Processed: Food Science and the Modern Meal
Before 1920 lettuce was eaten as a seasonal vegetable in most parts of the United States. At that time food producers began using infrastructure built to transport sugar beets to ship iceberg lettuce year round. While largely tasteless, iceberg lettuce could better withstand refrigeration and the bumps and bruises of travel. (Library of Congress)
Almost Garden Fresh
Americans may occasionally wax philosophical about the flavorful delights of garden-ripe produce, but as a population we’re more willing to sacrifice taste and aroma for year-round access to fresh fruits and vegetables.
The now century-old industrialization of produce, particularly fresh lettuce and tomatoes, has led to the growing of varieties that can survive long-distance transport. While our produce looks good with jetlag, it often comes at the cost of flavor and aroma. But there is some good news: in some cases a new understanding of the biochemistry of ripening and decay may help the agriculture industry give us the best of both worlds.
During the late 1910s and early 1920s iceberg lettuce went from near obscurity to one of America’s most eaten fresh vegetables. It was the only variety of lettuce that could survive a train trip from California fields to East Coast markets without turning into a sodden mess of goop, explains food historian Petrick. Before World War I most lettuce consumed on the East Coast was leaf or butter lettuce, and it was eaten only during the spring and summer growing seasons, she says.
Petrick found that in the later part of the 1910s California farmers began to capitalize on their year-round growing season, excellent rail infrastructure (built to transport sugar beets cross-country), and better train-car refrigeration. Iceberg lettuce was the chosen food not for its flavor—it has little—but for its long shelf life and resiliency. Iceberg’s ideal storage temperature was just a degree or so above freezing, temperatures that would make other lettuces limp, Petrick says. Initially crushed ice was used to keep the lettuce cool, but in the 1950s vacuum-cooling technology originally developed during World War II reduced spoilage across long distances.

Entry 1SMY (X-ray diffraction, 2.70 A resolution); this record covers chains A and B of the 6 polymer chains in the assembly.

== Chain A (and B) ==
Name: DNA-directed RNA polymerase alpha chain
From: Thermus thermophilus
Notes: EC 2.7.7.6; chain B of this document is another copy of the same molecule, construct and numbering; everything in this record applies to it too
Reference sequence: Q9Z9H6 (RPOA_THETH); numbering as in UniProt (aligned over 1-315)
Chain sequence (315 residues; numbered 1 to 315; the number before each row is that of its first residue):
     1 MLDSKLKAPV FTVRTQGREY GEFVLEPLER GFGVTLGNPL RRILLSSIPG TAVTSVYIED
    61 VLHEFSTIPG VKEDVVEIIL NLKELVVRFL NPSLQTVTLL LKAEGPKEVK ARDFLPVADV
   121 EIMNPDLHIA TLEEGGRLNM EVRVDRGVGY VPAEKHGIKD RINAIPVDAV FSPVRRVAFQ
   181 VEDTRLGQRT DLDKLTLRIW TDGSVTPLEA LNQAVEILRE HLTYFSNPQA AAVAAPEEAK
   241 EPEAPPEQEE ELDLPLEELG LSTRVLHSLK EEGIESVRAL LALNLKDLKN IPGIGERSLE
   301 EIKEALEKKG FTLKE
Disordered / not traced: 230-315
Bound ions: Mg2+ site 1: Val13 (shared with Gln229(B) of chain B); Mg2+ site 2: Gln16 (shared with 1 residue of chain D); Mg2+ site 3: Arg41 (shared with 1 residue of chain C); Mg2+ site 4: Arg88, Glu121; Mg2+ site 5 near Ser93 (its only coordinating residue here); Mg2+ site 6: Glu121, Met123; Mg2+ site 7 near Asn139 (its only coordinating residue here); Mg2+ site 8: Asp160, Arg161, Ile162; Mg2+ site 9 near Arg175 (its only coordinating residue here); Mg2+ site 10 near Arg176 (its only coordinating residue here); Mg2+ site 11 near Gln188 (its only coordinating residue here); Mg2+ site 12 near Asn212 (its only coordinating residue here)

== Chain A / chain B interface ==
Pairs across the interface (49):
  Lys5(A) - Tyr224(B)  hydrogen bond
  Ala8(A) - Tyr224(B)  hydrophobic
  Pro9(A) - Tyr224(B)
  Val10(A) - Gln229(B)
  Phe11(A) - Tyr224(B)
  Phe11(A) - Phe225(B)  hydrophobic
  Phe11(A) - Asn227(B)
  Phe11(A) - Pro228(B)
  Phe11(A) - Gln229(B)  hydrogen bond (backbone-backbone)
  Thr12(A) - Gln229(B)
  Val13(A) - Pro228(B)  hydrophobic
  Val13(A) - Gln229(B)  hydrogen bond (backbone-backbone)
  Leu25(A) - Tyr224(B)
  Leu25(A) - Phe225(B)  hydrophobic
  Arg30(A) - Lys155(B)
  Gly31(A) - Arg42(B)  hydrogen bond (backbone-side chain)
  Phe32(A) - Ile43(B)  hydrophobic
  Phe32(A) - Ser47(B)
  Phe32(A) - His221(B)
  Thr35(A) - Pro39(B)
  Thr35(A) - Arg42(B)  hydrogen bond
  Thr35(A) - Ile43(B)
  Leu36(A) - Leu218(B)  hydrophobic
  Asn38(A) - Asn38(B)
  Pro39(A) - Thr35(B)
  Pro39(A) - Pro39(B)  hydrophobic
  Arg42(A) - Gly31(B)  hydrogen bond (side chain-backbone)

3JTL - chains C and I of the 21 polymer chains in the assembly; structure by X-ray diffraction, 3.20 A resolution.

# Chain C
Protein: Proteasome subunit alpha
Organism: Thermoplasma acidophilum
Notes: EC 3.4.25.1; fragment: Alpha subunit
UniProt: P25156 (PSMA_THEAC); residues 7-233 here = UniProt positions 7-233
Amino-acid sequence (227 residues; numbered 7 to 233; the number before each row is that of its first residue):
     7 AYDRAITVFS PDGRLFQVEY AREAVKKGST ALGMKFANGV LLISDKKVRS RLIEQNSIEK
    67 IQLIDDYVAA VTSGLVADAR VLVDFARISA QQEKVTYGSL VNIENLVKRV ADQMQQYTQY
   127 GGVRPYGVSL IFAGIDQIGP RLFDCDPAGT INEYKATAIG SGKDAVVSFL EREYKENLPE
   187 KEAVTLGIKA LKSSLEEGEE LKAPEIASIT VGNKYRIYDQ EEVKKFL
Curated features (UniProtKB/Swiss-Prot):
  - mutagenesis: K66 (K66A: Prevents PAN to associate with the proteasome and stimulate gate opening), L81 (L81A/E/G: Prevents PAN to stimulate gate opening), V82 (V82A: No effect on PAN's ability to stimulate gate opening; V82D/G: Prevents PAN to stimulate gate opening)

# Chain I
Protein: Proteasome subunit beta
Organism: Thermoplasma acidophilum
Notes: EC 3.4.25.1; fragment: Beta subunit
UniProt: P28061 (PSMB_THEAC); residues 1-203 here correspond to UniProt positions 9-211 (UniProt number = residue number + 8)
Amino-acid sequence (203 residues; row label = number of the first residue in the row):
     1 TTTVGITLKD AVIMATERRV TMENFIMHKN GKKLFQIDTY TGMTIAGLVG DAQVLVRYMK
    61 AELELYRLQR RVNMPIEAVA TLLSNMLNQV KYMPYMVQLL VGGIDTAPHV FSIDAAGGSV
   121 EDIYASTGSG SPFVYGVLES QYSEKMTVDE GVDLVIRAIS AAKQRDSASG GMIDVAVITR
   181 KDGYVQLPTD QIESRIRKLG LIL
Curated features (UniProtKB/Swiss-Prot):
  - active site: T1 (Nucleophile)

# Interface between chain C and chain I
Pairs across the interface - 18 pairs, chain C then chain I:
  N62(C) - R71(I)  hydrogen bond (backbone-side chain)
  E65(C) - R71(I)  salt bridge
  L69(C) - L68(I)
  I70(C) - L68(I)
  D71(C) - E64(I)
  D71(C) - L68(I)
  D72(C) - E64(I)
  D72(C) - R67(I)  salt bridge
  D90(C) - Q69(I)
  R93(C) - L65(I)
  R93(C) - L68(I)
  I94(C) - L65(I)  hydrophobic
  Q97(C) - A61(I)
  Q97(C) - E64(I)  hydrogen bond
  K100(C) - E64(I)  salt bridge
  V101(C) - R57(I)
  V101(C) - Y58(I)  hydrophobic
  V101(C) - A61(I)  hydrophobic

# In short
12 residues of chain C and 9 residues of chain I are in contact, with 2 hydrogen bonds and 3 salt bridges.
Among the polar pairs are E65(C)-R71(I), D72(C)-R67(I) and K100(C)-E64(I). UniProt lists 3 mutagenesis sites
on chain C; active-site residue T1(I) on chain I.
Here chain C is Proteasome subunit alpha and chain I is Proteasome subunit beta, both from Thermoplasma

The changeover was quick. In 1917, 50% more butter lettuce was being shipped throughout the United States than iceberg. By 1925 four times more iceberg lettuce was shipped than butter lettuce, Petrick has discovered. “Instead of having truly high-quality, fresh-from-the-field lettuce, Americans ate lettuce that was ‘good enough’ to put on the table every day,” she says.
As refrigerators became commonplace in the late 1920s and early 1930s, the food industry, led by entrepreneur Clarence Birdseye, began to experiment with freezing rather than canning fresh fish and produce. It wasn’t a roaring success at first, notes the food historian Levenstein. Both the frozen produce and the wax paper that wrapped it would melt into mush. The wax paper was eventually substituted for newly available plastic, and Birdseye rebranded frozen food as “frosted food,” which didn’t melt but “defrosted.” It was a clever marketing trick, says Levenstein, because it made everything from frozen peas to berries sound more appealing. Birdseye also developed flash freezing in the 1920s, which preserves food texture. In slow freezing ice crystals form in cell walls and break them down, making the thawed food mushy.
Another strategy widely used today is to delay ripening itself: pick produce early, transport it to market, ignite ripening, and sell. Unripe produce is usually hardier and can better withstand the jostling and other insults that take place during global transport, remarks plant biochemist Harry Klee. In the best-case scenario ripening can be timed to coincide with the produce’s appearance on store shelves. “But all this comes at the cost of flavor, color, and texture,” he adds.
Since ripening is a fruit’s equivalent of hitting puberty, controlling the process is a matter of controlling a plant’s ripening hormones and the genes these hormones activate. In the case of the common supermarket tomato, breeders have selected for a plant with a genetic mutation that interferes with the softening that occurs during ripening, says Klee. Unfortunately the same mutation prevents the tomato from producing the flavor compounds that are part of the ripening. No matter how long you leave a standard supermarket tomato in the sun, it will never achieve the flavor and texture of an heirloom variety.
Although this type of tomato has been on supermarket shelves for decades, not until 2012 did a team of researchers at Cornell University figure out the reason for its flavor failure: in short, a mutation in a gene called SlGLK2. The gene’s corresponding and dysfunctional protein won’t activate the production of chloroplasts, which harness light energy to produce sugar. Chloroplasts are also where many of the tomato’s characteristic flavor and odor compounds are produced.